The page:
Solo-Parenting Is a Only Taste of The Logistics of Single Parenting

I was going to watch Baptiste but I just wanted to add my two cents to a debate going on on Instagram around whether you can understand what it feels like to be a single parent when you are “solo-parenting” for a period of time, meaning your partner is away.

My main point is that ALL parenting is hard and as a single mum of one, I have no idea what it’s like to have 2,3 or 4 children and looking after my daughter and a friend of hers for a few hours will never compare to doing it 24/7.

Now what I also believe and agree with is that parenting alone for a while gives you a taste of the logistical juggle that single parenting is but not of the emotional side of things. Yes you’ll realise that not being able to ask ANYBODY to help makes things a lot harder at home and you’ll realise that you need to be super organised to avoid chaos but you won’t know all the feelings that go with it and the sense of permanency of the situation and the lack of emotional support from the other parent.

On the other hand living together as 2 parents is no panacea either, living with someone who doesn’t help is probably a nightmare and very frustrating too. The grass is definitely not always greener and I feel very lucky and happy with my situation. Nobody knows what really goes on behind closed doors and I would never assume that “standard parenting a deux” means one parent is fully supported by the other (there should be an accent on that a but I can’t find it!).

I do see how all the posts like “I’m solo-parenting this week and it’s so hard, I don’t know how single parents do it” can offend/annoy/upset single parents. We “do it” because we have no choice and personally I do it with a lot of help from babysitters, a flexible employer and help from friends and family and a healthy dose of self motivational “I can do this shit by myself” type of attitude.

To parents who are “solo-parenting”:

-if you’re going to shout about it on social media just be aware that you are indeed dealing with similar logistics to a single parent BUT it’s temporary and you are in a very different position and you might get some negative comments by the way

To single parents:

-come and be part of the frolo_app community

-join Gingerbread

-download the bubble app

-be proud

-remember everything changes so doing it all alone may not last forever

And let’s not forget that it’s only recently that dads are so hands on and helpful. My mum and grandmother were not single mums but they sure did 99% of the parenting and everything house related.

By the way mum, if you’re reading this, thank you so much for spending hours re-organising A’s bedroom before you went back to France, I appreciate it more than if you bought be a Chanel bag (however if there are any rich readers out there, I won’t say no to one).

I’ve no idea what it’s like to parent in a slum or whilst having a night job or 4 kids or a sick partner etc etc but if ever I had a taste of it, I probably wouldn’t make a big deal of it. Find your community, those who can really understand you and be mindful of others’ feelings, that’s all.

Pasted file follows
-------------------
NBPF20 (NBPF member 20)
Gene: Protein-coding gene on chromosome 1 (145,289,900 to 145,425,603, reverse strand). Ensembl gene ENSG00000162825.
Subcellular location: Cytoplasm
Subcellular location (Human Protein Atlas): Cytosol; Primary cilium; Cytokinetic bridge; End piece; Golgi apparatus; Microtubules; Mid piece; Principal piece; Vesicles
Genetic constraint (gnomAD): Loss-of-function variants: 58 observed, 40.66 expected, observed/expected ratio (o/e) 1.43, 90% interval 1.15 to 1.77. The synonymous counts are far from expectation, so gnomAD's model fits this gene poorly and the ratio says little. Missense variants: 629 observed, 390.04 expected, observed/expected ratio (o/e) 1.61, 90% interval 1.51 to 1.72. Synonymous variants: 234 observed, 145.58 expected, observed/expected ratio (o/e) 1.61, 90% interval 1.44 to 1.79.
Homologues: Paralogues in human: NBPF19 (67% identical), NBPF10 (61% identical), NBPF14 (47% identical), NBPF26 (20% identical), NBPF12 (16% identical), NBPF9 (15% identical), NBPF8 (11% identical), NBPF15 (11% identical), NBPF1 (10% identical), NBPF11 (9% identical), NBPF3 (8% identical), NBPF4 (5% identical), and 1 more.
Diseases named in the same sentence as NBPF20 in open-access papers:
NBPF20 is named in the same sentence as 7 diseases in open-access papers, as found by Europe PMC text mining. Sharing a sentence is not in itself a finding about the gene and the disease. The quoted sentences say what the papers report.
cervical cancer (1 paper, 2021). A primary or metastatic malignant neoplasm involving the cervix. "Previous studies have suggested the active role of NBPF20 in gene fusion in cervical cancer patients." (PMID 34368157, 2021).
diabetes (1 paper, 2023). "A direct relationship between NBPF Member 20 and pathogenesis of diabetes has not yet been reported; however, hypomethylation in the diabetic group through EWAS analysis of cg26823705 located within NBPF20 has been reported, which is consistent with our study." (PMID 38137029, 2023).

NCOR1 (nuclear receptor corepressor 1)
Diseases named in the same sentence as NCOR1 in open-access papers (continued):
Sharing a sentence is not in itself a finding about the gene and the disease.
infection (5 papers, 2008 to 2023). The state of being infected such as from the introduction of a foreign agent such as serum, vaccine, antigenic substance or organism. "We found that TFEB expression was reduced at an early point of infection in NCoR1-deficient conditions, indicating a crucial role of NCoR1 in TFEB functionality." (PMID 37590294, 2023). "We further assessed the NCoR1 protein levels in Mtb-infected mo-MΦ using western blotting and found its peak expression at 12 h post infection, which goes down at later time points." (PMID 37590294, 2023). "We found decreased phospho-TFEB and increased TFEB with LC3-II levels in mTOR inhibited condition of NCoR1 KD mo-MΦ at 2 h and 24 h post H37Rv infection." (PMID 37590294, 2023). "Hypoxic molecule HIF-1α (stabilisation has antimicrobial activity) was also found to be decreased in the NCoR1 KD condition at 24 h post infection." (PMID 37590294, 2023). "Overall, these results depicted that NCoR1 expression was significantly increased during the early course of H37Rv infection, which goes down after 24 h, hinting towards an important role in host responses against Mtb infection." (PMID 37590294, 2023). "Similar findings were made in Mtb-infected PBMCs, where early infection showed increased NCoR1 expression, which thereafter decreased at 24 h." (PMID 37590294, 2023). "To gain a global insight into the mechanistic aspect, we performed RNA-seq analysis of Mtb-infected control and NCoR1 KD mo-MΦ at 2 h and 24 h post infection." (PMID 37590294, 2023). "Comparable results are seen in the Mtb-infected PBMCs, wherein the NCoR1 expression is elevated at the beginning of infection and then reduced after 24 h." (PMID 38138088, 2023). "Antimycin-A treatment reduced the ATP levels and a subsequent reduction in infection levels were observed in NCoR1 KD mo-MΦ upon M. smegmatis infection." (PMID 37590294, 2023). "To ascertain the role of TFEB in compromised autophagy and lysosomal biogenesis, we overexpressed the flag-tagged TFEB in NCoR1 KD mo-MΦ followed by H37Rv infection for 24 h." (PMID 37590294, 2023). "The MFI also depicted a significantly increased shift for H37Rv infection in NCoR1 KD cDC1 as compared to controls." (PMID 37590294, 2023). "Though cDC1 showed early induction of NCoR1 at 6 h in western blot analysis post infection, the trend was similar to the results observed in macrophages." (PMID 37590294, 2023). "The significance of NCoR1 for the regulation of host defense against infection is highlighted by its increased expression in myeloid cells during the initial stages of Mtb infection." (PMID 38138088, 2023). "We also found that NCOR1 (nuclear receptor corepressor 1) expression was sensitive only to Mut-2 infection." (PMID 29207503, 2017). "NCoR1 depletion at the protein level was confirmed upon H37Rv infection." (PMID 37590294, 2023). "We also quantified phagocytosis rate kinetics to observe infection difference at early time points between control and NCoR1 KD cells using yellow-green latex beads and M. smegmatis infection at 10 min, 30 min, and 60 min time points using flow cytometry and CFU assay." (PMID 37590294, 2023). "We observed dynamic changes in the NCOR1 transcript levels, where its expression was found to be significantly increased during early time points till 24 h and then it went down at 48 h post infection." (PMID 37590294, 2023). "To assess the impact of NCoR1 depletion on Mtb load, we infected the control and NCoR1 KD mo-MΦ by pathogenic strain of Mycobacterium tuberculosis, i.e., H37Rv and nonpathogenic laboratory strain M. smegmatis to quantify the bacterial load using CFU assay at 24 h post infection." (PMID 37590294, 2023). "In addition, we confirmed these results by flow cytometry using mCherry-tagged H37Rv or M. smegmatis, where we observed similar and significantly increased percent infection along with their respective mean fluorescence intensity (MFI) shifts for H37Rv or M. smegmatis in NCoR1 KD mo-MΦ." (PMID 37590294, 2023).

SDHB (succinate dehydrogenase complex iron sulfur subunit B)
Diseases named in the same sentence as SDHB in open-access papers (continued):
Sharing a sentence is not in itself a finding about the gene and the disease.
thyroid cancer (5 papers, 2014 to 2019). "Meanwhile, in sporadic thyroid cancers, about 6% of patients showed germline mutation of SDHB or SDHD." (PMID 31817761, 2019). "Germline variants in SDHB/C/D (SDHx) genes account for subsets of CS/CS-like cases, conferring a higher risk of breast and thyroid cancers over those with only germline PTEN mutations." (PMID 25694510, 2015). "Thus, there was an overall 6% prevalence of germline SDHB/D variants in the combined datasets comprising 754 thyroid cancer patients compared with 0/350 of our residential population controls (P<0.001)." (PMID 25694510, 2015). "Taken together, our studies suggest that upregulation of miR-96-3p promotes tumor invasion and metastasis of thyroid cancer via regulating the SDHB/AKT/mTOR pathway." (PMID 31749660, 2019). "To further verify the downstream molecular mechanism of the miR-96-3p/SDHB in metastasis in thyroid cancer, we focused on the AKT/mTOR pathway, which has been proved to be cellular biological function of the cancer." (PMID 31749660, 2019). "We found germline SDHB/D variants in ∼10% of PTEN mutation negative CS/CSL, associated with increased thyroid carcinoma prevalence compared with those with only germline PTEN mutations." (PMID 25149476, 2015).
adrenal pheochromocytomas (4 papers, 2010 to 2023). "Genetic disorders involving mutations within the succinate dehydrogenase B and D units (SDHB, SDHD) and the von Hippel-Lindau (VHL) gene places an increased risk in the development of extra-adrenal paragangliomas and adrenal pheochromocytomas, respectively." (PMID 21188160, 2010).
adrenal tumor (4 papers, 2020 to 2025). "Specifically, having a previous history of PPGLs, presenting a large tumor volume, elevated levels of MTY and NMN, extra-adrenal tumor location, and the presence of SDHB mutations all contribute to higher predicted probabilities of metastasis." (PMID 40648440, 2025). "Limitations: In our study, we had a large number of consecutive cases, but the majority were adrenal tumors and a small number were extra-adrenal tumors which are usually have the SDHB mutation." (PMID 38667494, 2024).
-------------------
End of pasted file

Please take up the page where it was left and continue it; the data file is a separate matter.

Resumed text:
They say “fed is best” with regards to babies, I say “parenting is best”, as long as you’re consciously parenting with care and love then it’s going to be OK.

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My Little Pleasures in Life

    Drinking very cold milk whilst eating chocolate
    A proper margarita
    Cashmere socks
    Cashmere anything to be honest
    Peonies in a vase
    Aveda tea
    The right hand gossip column of dailymail.co.uk
    Wearing leggings on a Friday
    Booking a holiday
    The first glass of champagne
    The tortilla chips and guacamole from Wahaca
    Aperol Spritz all damn summer
    Reading vanity fair
    The Real Housewives of NYC
    Having my hair washed at the hairdressers
    Barre Class
    My sister and Arabella doing some crazy dance together
    Arabella telling me she loves me
    Arabella lying on me
    Arabella saying “maman”

A Single Mum’s “Weekend Off”

I’ve been asked a few times what I do on the weekends A is at her dad’s (that’s every other weekend) and earlier I saw a post on @frolo_app on instagram about how lonely weekends when your children are at the other parent’s can be so I thought I’d tell you what I do and give some advice.

So here is a summary of what I did this weekend:

Friday 5.45PM: drop off A with her dad at St Pancras, this went badly as she was screaming that she didn’t want to go and wanted to stay with me. Her dad had to physically restrain her and carry her away screaming. People possibly thought she was being kidnapped!

Friday 7.45PM: cab to my friend’s birthday dinner. There were 4 of us and we had an interesting conversation about how much “outsourcing” of your children is OK. As a single mum if I didn’t use babysitters I would have very little freedom, she’s only at her dad’s 4 nights a month so other people than me do look after her from time to time. To be honest I feel lucky to be able to afford babysitters.

Saturday morning: annoyingly wake at 7.30 AM despite going to bed at 1AM and being childless this weekend. Somehow manage to go back to sleep for another hour between 8.30 and 9.30. 2 fried eggs on crumpets, 2 cups of tea and 2 episodes of Marie Kondo on Netflix and I’m ready to face the world and also now have an obsession with tidying up!